Opinion, Case No.20003, Benton Pollok v. Emily Phillips

IN THE SUPREME COURT OF APPEALS OF WEST VIRGINIA

September 1991 Term

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No. 20003

___________

BENTON POLLOK (NOW JESSIE CARTER), AS

GUARDIAN OF THE PERSON AND ESTATE

OF CHARLES LORAINE STINSON,

Plaintiff Below, Appellant,

v.

EMILY PHILLIPS, INDIVIDUALLY AND AS

EXECUTRIX AND TRUSTEE FOR

THE ESTATE OF VIRGINIA STINSON SMITH, AND

THE ESTATE OF VIRGINIA STINSON SMITH,

Defendant Below, Appellees

_______________________________________________________

Appeal from the Circuit Court of Kanawha County

Honorable Herman G. Canady, Jr., Judge

Civil Action No. 85-C-272

REVERSED AND REMANDED WITH DIRECTIONS

_______________________________________________________

Submitted: September 25, 1991

Filed: October 31, 1991

David W. Johnson
Lewis, Ciccarello & Friedberg
Charleston, West Virginia
Attorney for the Appellant

Otis L. O'Connor
Steptoe & Johnson
Charleston, West Virginia
Attorney for the Appellee

This Opinion was delivered PER CURIAM.


SYLLABUS BY THE COURT

    "The paramount principle in construing or giving effect to a trust is that the intention of the settlor prevails, unless it is contrary to some positive rule of law or principle of public policy." Syllabus point 1, Hemphill v. Aucamp, 164 W.Va. 368, 264 S.E.2d 163 (1980).


Per Curiam:

    This appeal involves the question of whether the trustee of a trust, who ostensibly has absolute, discretionary powers to make distributions of trust income, has actual, unbridled discretion or has some duty to make distributions to the guardian of an incompetent beneficiary. The circuit court, in effect, found that the trustee has unbridled discretion and has no duty to make distributions. After reviewing the record and the questions presented, this Court disagrees and find that, under the particular facts of the case, the trustee does have a duty to make distributions to the guardian of an incompetent beneficiary.

    On May 14, 1981, Virginia Stinson Smith entered into a trust agreement with Emily Phillips. That agreement created a revocable trust over which Emily Phillips was the trustee. Item 3(a)(ii) of the agreement provided:
    Upon the death of the Settlor, the Trustee shall thereafter pay the net income derived from the trust property, or apply it for their benefit, to or for John J. Smith, the husband of Settlor, and Charles Loraine Smith, son of the Settlor, for and during their natural lives in such amounts and proportions for each as the Trustee in her sole discretion shall determine.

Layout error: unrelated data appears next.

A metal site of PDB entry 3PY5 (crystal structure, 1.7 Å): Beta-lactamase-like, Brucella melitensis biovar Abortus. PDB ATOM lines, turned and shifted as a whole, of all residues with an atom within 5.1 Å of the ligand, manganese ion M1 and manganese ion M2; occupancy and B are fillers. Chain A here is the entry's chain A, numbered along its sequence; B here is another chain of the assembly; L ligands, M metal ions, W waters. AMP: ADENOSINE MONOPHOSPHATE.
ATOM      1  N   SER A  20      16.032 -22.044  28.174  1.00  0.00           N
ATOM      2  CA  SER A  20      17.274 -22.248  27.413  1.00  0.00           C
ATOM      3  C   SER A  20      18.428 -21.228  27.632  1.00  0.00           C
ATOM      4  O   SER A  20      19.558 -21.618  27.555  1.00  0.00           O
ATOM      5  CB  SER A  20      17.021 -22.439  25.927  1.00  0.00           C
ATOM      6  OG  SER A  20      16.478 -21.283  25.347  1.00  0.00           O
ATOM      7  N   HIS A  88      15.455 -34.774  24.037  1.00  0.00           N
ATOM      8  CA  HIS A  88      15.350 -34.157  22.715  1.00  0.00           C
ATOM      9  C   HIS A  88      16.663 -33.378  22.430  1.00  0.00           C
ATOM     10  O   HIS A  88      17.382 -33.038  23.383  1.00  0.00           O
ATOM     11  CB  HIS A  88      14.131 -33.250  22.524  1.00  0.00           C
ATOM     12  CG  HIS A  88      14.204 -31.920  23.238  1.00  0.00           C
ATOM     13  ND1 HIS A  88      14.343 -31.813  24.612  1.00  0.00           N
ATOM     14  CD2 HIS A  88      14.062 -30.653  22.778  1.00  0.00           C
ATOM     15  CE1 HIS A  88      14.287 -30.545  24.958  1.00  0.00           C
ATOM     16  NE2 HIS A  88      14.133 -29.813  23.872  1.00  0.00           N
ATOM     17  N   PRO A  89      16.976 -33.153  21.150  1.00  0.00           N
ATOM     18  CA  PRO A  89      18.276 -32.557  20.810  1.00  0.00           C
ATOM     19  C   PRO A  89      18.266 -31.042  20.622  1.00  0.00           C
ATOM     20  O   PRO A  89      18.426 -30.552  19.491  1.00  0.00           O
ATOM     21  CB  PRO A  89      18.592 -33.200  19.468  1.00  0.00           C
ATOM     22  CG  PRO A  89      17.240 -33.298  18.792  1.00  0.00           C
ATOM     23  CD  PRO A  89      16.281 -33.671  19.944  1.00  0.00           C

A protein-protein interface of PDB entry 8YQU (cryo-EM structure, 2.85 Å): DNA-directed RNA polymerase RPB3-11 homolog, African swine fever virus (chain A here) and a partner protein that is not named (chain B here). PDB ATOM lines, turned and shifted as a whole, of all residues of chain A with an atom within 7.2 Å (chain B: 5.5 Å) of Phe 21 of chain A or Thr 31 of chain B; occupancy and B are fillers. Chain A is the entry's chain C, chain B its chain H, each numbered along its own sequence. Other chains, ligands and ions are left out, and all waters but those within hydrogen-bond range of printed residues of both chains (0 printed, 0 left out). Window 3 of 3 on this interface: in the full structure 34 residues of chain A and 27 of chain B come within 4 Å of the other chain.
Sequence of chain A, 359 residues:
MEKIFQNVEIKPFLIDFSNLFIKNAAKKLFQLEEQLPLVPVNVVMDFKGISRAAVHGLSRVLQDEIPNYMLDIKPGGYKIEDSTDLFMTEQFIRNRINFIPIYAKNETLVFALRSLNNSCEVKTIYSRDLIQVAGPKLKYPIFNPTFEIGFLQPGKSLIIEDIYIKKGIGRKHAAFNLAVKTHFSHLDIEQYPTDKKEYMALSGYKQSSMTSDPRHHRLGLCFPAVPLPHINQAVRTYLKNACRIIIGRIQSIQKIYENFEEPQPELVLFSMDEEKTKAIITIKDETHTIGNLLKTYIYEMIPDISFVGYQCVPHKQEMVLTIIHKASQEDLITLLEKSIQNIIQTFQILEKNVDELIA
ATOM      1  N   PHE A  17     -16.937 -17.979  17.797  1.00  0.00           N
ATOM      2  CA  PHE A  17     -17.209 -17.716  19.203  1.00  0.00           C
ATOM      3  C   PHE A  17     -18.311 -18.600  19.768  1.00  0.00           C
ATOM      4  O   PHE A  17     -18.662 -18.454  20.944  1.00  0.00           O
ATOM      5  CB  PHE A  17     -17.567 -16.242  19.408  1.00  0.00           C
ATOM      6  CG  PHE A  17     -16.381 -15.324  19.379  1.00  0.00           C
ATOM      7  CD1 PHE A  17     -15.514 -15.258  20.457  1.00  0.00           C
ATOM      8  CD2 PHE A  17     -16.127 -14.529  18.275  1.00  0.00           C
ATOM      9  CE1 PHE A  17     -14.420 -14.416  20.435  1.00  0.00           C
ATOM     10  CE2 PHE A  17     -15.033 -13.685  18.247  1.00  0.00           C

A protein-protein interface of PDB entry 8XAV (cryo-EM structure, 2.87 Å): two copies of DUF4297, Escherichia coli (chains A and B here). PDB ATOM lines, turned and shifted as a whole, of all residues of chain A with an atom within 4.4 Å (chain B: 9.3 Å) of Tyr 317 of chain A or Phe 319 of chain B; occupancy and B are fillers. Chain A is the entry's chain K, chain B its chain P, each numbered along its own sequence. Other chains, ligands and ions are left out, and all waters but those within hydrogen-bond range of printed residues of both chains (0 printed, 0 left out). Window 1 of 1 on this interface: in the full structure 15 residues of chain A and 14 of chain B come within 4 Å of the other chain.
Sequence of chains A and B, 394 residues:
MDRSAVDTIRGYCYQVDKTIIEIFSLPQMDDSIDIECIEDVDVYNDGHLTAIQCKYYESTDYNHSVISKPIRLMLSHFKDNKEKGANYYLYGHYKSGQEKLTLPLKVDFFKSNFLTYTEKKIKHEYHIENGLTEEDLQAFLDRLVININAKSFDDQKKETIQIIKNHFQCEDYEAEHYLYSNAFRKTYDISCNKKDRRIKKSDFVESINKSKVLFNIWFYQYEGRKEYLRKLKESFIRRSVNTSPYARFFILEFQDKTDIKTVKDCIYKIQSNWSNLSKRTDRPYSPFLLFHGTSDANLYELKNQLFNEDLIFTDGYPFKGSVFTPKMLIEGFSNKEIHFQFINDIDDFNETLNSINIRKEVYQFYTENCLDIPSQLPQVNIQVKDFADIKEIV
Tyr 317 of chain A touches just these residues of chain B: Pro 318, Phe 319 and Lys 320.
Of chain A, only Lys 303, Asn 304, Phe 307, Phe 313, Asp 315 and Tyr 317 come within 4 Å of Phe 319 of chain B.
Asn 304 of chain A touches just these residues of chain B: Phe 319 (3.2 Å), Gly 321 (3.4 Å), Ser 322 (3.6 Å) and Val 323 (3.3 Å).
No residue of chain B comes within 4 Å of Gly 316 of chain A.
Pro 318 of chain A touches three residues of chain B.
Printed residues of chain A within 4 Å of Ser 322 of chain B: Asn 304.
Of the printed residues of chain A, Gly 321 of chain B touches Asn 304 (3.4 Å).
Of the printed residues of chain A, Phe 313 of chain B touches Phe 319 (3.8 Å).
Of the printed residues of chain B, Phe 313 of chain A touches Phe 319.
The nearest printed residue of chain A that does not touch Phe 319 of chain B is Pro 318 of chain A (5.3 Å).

Item 5 of the agreement further provided:
    If at any time any of the beneficiaries are under legal disability or are, in the opinion of the Trustee, incapable of managing his or her affairs, the Trustee may use so much of such income for his or [sic] support,

maintenance and welfare as the Trustee determines to be required for those purposes.

The agreement added that the trustee could use such portion of the net income of the trust as she reasonably required for her own support and welfare at any time during the existence of the trust and provided that, upon the termination of the trust, the trustee would receive the residue of the trust property as her own property absolutely.

    After entering into the trust agreement, Virginia Stinson Smith died on or about December 1, 1983, and, in the fourth article of her will dated May 14, 1981, she stated:
    If my husband, John J. Smith, and my son, Charles Loraine Smith, are living at the time of my death, then I give, devise and bequeath all the rest, residue and remainder of my property, real and personal, and wheresoever situate, to Emily Phillips, or to that person who at the time of my death is serving as Trustee under a certain instrument of revocable trust, dated May 13, 1981, and entitled "Virginia Stinson Smith Revocable Trust", to be added to the property then held in trust and to be held and administered in accordance with the terms of the trust, as stated in said instrument of revocable trust and as it may be hereafter amended.

    After the death of Virginia Stinson Smith, her son, Charles Loraine Stinson, who was named as a beneficiary of the trust and who was incompetent, initially resided with the trustee, Emily Phillips. In time, however, members of his family became concerned about his welfare and transported him to the State of

Virginia, where the appellant, Benton Pollok, was appointed guardian of his person and estate.

    After Charles Loraine Smith was transported to Virginia, Emily Phillips, as trustee of the Virginia Stinson Smith Trust, refused to make any payments for his support, maintenance, or welfare, other than payments on a medical insurance policy.

    On January 23, 1985, the appellant, as the guardian of the person and estate of Charles Loraine Stinson, instituted the present action in the Circuit Court of Kanawha County against Emily Phillips in which he, among other things, asked the court to declare that the trust agreement between Virginia Stinson Smith and Emily Phillips imposed a nondiscretionary duty upon Emily Phillips, as trustee of the trust, to disburse funds for the support, maintenance, and welfare of Charles Loraine Smith. Numerous documents were filed in the proceeding, and a hearing was conducted.

    At the conclusion of the proceedings, the circuit court, in a memorandum opinion and order issued on August 21, 1990, ruled that the trust instruments made all distributions from the trust corpus and income discretionary in nature and, in effect, denied the appellant's prayer that Emily Phillips make distributions for Charles Loraine Smith's benefit.

    In the present appeal, the appellant argues that the circuit court's ruling was erroneous and that the trust document does impose a nondiscretionary duty on the trustee to make disbursements for the support, maintenance, and welfare of the appellant's ward.

    This Court has ruled that, as a general rule, a trust should be construed to give effect to the intention of the settlor. The specific rule, as set forth in syllabus point 1 of Hemphill v. Aucamp, 164 W.Va. 368, 264 S.E.2d 163 (1980), states:
    The paramount principle in construing or giving effect to a trust is that the intention of the settlor prevails, unless it is contrary to some positive rule of law or principle of public policy.